December 7

21 comments

Making a Dry Balm

With winter fully here, I’ve been working on a recipe for a dry hand balm, something to nourish and protect the skin without leaving an oily residue behind. 

I do love my oils. 

But,

I also work on the computer for a good part of the day and it’s already a bit of an oily mess. 

So, my objective with this recipe is to create a hand balm that feels light on the skin, while also being moisturizing and protective.

First, what is a ‘dry’ oil? 

Some oils are undeniably oily, but others have enough tannins and other astringent plant compounds that they have a dry quality on the skin. 

These dry oils and butters coat the skin with a thin film of lipids that allows you to continue about your work on computer, paper or other oil-sensitive materials.

Murumuru butter melted and solid

Here is Murumuru butter melted and in its solid state

The dry butters

In my research for this project, I was focused on finding dry butters – saturated oils that are thick and solid at room temperature – and here is a list of six that I came up with.

Babassu

Kpangnan

Murumuru

Uccuba

Also

Sal butter

Cupuaçu

sal butter

Above is an unrefined and a refine sal butter

The experement

I’ve split them up into two groups.

During my experiments, I found that the first group didn’t go gritty once the balm cooled.

With formulating skill the Sal butter could make an exceptional dry balm but it would take expertise and technique to get it to cool without going gritty.

Cupuaçu didn’t become objectionably gritty but I did find some evidence of roughness a few days after it cooled.

Cupuaçu, however, might be worth adding anyway. This is an interesting and unique butter that is often called “vegan lanolin”. Cupuaçu butter can absorb four times its weight in water, making it an exceptional protective lipid for the skin.

cupuacu butter melted and solid

Cupuaçu butter, above, is often called "vegan lanolin" for its ability to hold moisture.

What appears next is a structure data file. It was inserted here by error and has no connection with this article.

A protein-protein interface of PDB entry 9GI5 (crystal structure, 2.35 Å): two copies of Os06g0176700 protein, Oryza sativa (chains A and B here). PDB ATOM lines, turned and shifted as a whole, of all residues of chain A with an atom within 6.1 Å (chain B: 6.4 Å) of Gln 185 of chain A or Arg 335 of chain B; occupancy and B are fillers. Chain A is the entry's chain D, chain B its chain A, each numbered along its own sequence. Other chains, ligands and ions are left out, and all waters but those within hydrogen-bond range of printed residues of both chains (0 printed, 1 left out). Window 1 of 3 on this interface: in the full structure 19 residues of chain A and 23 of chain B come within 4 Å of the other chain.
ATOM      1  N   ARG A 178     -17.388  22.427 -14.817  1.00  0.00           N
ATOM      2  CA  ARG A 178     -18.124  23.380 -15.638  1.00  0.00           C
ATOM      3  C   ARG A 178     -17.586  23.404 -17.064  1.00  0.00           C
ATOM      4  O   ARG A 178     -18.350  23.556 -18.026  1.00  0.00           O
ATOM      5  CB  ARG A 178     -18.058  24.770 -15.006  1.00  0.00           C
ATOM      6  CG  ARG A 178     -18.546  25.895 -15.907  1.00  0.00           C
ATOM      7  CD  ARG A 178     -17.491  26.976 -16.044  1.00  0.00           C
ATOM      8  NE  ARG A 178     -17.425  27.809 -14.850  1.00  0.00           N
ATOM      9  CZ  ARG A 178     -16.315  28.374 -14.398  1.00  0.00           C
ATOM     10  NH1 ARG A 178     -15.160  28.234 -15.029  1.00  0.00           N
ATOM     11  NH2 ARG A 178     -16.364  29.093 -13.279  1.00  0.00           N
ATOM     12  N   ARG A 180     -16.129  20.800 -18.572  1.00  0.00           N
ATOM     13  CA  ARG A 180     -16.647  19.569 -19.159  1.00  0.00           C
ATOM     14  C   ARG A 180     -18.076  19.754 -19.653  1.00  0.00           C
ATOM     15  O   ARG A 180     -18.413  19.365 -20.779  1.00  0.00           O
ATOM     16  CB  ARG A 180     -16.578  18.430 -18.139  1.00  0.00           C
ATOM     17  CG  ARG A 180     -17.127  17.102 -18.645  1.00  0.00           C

I’ve gone through a few different combinations and this is what I have found developed so far:

I have made a successful balm using equal parts Babassu, Kpangnan, Murumuru, and Uccuba butters.

I used these four butters alone without a wax to help solidify them. Because they are all saturated butters, the balm cooled solid.

This combination came out fairly solid but using just a bit on the back of a fingernail, worked into the hands felt nourishing and moisturizing without being too heavy.

To lighten it, you could add a fifth equal part of a liquid oil like camellia or hazelnut. Both these oils are considered “dry” oils so adding either one would soften the balm without making it oily.

Dry Balm Recipe

1 Part Babassu

1 Part Kpangnan

1 Part Murumuru

1 Part Uccuba

Optional add:

1 Part Camellia seed oil or hazelnut seed oil

Method

Melt together the four butters over low heat. I always use a cast iron saucepan as I find it distributes the heat most evenly.

Once all four butters are liquid, add the camellia seed oil or hazelnut seed oil and mix then remove the pan from the heat.

It’s always best practice to heat oils and butters as little as possible, just enough to bring them to a liquid mixable state.

Have your jars or tins ready, pour and set aside to cool before putting lids on and storing. Tip: When working with butters without waxes they set better when cooled quickly in the refrigerator.

Have you worked with these “dry” butters yet? I’d love to hear about your experience and experiments in the comments below.


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About the author 

Susan Parker

I'm Susan M Parker, author, teacher and researcher. My life is steeped in the lipid oils, carrier oils, plant butters. Since publishing my book Power of the Seed in 2014 I have been teaching and sharing my work with the botanical and lipid oils with students from around the world.

  • Susan, I have been making a mature face butter with Sal Butter and using emulsifying wax took the grittiness out of the final product. My friends who I make it for have stated butter is better. I did not know Sal was a dry oil but I love it and it absorbs into the skin so well. I also use some Kpangnan too. I look forward to trying your recipe. If I wanted to make it for the face what liquid oil would you recommend.